Roland Graham

Roland Graham pleads guilty in Jones County Circuit Court.

A former Jones County employee with a long history of criminal convictions now has a short future behind bars, but he could face a life sentence if he messes up again, the judge warned.

Roland Graham, 61, was ordered to serve 30 months in the full-time custody of the Mississippi Department of Corrections after pleading guilty in Jones County Circuit Court to embezzlement and conspiracy involving county equipment and workers and felony DUI. He was sentenced as a habitual offender, meaning he is supposed to serve all of his time, day for day.

Graham was employed by Beat 5 Supervisor Travares Comegys as road foreman when he and contractor Larry Barnes, 58, of Purvis were arrested in February 2020 for using county equipment and county employees to demolish a house and clean up the property at 1415 North 5th Ave. during regular working hours, Assistant District Attorney Katie Sumrall told the court.

They used two county dump trucks, an excavator and a knuckleboom at the site, along with other county workers who were on the clock, Sumrall said. Graham, who worked for the county for seven years, has prior convictions for burglary (1979 and 1983), simple robbery pleaded down from armed robbery (1989) and felony DUI (2000) after getting three convictions for drinking and driving during a five-year span.

He was facing up to 25 years in prison if convicted of all the most recent charges, but Sumrall told Judge Dal Williamson that Graham “provided information that led to the conviction” of co-conspirator Barnes and has continued to be cooperative. Graham has already paid back $1,000 of the money he owes the county, Sumrall noted.

“He was an open book” for prosecutors, Graham’s attorney John Piazza told the judge.

He also got booked on another charge the following year. In August 2021, he tried to avoid a Jones County Sheriff’s Department sobriety checkpoint on Don Curt Road. When deputies went to his vehicle to check him out, there was a bottle of liquor on the passenger’s seat and a breath test showed he had a blood-alcohol level of .13, Sumrall said. The legal limit is .08.

The state Auditor’s Office, which brought the charges against Barnes and Graham, are in agreement with the sentence, Sumrall told the judge.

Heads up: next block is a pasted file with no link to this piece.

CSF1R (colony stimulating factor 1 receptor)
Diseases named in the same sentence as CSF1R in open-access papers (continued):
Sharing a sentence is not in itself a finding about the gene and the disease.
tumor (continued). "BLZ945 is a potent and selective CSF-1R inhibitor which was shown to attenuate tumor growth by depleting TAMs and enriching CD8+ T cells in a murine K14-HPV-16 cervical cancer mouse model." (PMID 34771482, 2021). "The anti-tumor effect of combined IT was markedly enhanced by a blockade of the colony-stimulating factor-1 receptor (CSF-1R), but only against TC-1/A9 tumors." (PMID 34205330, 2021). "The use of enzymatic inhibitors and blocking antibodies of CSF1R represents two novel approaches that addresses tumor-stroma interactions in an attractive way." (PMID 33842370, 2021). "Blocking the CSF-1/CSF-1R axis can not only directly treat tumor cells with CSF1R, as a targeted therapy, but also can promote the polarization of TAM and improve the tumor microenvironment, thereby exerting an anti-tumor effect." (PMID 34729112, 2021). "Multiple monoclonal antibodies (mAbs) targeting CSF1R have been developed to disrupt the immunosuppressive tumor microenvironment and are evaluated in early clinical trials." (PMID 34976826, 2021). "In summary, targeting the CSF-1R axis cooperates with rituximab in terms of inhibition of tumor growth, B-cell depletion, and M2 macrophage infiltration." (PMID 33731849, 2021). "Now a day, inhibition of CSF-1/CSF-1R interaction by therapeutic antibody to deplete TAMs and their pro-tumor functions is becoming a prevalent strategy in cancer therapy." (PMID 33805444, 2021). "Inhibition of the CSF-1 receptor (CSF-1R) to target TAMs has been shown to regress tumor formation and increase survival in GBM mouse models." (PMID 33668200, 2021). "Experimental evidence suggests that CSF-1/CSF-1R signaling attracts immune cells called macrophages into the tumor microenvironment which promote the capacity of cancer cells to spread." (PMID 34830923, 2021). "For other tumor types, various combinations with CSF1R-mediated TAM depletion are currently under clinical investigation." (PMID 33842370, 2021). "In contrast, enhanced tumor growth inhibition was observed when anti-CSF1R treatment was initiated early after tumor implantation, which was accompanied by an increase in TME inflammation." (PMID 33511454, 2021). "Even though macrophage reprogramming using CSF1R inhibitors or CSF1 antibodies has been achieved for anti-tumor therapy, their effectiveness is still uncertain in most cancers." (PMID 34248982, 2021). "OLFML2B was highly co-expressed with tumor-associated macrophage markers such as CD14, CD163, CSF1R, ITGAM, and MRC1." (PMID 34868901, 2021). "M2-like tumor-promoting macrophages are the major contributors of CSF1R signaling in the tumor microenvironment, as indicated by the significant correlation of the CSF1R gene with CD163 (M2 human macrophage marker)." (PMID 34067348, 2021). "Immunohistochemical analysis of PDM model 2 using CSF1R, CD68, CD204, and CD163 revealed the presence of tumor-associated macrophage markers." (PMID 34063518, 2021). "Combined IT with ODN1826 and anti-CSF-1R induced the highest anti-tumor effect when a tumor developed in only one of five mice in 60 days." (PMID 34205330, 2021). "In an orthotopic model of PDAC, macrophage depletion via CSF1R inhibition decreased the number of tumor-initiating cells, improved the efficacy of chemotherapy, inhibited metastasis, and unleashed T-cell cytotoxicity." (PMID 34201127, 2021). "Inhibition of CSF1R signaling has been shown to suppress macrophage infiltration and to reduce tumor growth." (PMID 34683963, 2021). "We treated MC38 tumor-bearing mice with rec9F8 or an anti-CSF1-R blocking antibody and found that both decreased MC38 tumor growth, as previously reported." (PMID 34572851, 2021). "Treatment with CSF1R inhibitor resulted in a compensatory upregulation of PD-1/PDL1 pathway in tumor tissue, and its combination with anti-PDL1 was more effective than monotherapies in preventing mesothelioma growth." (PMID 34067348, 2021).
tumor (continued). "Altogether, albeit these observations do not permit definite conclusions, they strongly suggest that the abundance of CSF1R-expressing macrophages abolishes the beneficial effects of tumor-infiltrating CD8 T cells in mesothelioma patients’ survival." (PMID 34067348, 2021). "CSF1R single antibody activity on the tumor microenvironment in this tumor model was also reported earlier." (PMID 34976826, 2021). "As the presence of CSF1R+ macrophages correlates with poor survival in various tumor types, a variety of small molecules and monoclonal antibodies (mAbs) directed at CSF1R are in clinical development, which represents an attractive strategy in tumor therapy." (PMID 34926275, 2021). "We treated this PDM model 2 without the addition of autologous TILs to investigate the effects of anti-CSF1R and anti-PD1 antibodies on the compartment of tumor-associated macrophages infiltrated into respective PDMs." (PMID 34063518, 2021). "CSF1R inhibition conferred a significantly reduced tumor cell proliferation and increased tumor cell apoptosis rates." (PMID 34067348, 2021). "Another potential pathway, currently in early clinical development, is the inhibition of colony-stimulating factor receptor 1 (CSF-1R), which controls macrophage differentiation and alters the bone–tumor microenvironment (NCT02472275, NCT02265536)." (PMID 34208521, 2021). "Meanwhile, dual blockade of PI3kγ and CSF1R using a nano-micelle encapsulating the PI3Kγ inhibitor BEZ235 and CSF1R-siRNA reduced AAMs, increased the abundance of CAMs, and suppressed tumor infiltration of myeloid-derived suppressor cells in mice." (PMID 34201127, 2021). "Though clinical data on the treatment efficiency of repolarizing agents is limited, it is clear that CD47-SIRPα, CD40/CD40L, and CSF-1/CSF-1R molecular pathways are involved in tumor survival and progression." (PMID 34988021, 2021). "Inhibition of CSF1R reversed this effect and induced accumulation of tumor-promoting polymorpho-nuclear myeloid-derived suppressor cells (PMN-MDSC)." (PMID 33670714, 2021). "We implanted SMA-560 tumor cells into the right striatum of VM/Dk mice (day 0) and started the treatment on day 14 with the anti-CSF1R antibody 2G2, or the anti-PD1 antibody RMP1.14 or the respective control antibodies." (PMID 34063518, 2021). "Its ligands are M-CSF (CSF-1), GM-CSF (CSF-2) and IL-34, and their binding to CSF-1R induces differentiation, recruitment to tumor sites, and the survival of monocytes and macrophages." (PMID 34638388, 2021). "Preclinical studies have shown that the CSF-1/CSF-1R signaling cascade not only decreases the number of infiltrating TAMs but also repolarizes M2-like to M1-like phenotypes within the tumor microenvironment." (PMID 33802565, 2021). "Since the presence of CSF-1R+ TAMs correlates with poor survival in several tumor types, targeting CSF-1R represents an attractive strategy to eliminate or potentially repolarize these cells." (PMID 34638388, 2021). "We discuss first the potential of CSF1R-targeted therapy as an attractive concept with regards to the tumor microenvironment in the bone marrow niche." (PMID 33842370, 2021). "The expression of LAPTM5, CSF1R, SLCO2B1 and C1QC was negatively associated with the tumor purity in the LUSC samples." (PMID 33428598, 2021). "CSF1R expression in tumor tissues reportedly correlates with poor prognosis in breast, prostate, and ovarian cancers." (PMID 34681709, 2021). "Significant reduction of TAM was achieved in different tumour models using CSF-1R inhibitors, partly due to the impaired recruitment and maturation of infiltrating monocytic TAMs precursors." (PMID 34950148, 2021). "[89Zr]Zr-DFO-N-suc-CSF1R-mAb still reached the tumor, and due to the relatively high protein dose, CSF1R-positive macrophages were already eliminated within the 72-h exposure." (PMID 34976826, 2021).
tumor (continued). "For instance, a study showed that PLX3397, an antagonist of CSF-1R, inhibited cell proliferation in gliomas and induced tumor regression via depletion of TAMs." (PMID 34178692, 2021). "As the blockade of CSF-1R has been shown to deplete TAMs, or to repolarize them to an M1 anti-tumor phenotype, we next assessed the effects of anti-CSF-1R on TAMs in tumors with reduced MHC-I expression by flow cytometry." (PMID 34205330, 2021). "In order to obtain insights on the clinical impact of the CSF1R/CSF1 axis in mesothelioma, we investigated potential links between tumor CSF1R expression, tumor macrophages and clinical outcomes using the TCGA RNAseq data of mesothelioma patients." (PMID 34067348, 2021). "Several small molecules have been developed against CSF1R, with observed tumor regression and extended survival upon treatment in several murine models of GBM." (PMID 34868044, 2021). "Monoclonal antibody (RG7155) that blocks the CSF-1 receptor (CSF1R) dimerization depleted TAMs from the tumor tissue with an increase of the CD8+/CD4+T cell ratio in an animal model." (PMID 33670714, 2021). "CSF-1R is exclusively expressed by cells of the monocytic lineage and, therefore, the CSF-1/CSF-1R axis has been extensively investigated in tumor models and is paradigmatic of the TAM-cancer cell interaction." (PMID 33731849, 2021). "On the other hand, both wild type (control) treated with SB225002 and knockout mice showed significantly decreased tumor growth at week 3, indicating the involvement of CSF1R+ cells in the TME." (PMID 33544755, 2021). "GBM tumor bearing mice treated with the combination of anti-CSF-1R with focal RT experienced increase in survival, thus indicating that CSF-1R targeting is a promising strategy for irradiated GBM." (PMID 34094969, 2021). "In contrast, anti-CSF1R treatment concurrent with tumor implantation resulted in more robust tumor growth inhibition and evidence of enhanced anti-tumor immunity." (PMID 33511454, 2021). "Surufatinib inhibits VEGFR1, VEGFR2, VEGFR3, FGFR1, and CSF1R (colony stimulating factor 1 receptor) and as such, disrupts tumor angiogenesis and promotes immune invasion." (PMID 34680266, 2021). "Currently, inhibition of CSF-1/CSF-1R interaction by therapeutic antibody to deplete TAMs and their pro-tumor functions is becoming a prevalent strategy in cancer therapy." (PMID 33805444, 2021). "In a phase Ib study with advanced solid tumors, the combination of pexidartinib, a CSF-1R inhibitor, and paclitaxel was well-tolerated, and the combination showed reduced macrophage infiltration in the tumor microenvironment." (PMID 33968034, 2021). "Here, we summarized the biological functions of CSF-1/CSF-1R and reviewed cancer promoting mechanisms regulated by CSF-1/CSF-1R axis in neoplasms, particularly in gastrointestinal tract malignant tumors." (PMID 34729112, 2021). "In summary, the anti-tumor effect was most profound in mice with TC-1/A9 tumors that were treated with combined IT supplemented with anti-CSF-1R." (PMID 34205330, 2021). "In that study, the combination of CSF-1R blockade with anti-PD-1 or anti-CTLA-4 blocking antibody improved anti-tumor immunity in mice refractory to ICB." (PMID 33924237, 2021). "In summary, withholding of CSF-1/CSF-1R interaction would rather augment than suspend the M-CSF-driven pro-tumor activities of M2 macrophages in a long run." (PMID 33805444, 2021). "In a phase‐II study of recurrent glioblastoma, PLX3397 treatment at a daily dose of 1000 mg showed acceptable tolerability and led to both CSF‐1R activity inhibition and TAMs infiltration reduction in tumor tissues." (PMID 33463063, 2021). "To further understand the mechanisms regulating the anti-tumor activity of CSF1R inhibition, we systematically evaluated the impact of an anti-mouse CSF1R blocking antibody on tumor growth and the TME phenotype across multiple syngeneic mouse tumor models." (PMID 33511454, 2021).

“I’m only going along with this (sentence recommendation) because you cooperated and you’ve taken responsibility and helped bring to justice the other perpetrator,” Williamson said.

In addition to the prison time, Graham will have to spend five years on post-release supervision under MDOC, participate in the court’s community-service program and pay a total of $8,946.17. That amount includes $5,019.17 in restitution to the county and a $3,000 fine.

Graham was sentenced to 30 months on the DUI and two years on the embezzlement/conspiracy, but those sentences will run concurrently. He has already spent almost a year (350 days) in the Jones County Adult Detention Center, and that’s time he will get credit for.

“Don’t get another felony,” Williamson told Graham, warning him that he would likely be indicted under a law that would require him to receive a life sentence because of the serious convictions from his past.

In January, Barnes received a three-year suspended sentence and was ordered to pay $6,178.92 in restitution to the Jones County Board of Supervisors. As part of the plea agreement negotiated between his attorney Tom Fortner of Hattiesburg and Sumrall, Barnes paid $4,000 on that day and has since settled that debt. He also got post-release supervision under MDOC and community service. Barnes was facing up to five years in prison, if he had gone to trial and been found guilty.

He was convicted of felony drug possession 25 years earlier.

“To use equipment owned by the taxpayers for your personal benefit is the same as stealing, and we take these crimes just as seriously as if someone stole from a bank,” Auditor Shad White said at the time. “I’m thankful for the hard work of our investigators for putting a stop to this. Every government employee thinking about committing this kind of fraud should be on notice that we’re watching.”

In November, in a separate case, Comegys was charged with embezzlement after being accused of using his county-owned pickup and cellphone in the operation of his personal business. He was ordered to pay back $5,719.24, an amount that included interest and investigative costs. Comegys is also being represented by Fortner in a case that the DA’s office is having to rework because of faulty wording in the original indictment.

Suspected fraud can be reported to the Auditor’s office online by clicking the red button at www.osa. or via telephone during normal business hours at 1-800-321-1275.

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